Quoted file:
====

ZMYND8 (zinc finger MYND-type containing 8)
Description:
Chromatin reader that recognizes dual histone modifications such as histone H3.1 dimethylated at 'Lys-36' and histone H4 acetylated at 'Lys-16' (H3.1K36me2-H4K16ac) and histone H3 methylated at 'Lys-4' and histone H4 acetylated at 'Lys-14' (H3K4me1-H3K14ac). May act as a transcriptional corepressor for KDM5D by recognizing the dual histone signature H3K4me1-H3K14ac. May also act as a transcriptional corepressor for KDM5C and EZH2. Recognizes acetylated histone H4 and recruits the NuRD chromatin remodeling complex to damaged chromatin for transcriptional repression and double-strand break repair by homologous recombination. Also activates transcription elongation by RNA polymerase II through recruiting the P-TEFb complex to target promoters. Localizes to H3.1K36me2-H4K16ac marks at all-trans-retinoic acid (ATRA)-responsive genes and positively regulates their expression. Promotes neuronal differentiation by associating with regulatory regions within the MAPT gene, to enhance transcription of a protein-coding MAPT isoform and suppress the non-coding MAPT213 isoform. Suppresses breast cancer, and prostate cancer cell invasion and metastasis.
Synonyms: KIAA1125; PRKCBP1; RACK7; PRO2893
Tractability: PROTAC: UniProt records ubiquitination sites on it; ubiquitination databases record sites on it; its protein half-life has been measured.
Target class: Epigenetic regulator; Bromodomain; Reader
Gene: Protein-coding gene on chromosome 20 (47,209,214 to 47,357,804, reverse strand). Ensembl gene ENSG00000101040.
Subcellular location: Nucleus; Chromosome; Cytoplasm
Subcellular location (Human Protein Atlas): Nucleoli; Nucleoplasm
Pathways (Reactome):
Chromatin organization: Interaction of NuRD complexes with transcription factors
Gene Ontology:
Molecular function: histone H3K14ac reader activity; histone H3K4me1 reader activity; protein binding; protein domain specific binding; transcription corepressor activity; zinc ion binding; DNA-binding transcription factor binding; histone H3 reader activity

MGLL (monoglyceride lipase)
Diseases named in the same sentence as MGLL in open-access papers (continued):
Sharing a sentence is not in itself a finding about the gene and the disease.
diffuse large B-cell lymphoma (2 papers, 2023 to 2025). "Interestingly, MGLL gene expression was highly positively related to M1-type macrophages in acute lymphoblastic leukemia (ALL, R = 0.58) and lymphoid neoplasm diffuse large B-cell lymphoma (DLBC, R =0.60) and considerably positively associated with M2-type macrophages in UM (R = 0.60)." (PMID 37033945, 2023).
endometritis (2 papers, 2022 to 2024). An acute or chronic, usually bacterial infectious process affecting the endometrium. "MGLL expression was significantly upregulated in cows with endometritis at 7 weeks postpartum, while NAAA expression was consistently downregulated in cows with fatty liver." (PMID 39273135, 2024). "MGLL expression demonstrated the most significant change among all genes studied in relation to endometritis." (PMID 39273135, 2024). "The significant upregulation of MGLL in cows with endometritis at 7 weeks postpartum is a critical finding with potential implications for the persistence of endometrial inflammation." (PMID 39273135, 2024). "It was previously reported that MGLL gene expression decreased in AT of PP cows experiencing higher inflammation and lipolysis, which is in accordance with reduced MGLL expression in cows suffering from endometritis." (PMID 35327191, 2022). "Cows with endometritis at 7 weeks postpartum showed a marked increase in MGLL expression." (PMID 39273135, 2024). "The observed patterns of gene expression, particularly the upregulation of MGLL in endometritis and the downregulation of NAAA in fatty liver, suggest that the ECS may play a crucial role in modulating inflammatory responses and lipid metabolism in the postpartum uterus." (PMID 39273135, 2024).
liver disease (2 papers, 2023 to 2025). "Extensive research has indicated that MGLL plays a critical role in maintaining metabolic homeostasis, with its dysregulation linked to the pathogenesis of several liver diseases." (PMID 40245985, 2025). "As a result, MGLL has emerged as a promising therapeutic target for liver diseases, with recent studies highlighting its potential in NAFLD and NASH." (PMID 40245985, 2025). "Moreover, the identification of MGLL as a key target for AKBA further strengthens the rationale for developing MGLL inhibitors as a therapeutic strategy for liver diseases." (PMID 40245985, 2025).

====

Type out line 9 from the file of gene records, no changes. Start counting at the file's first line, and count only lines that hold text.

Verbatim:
Subcellular location (Human Protein Atlas): Nucleoli; Nucleoplasm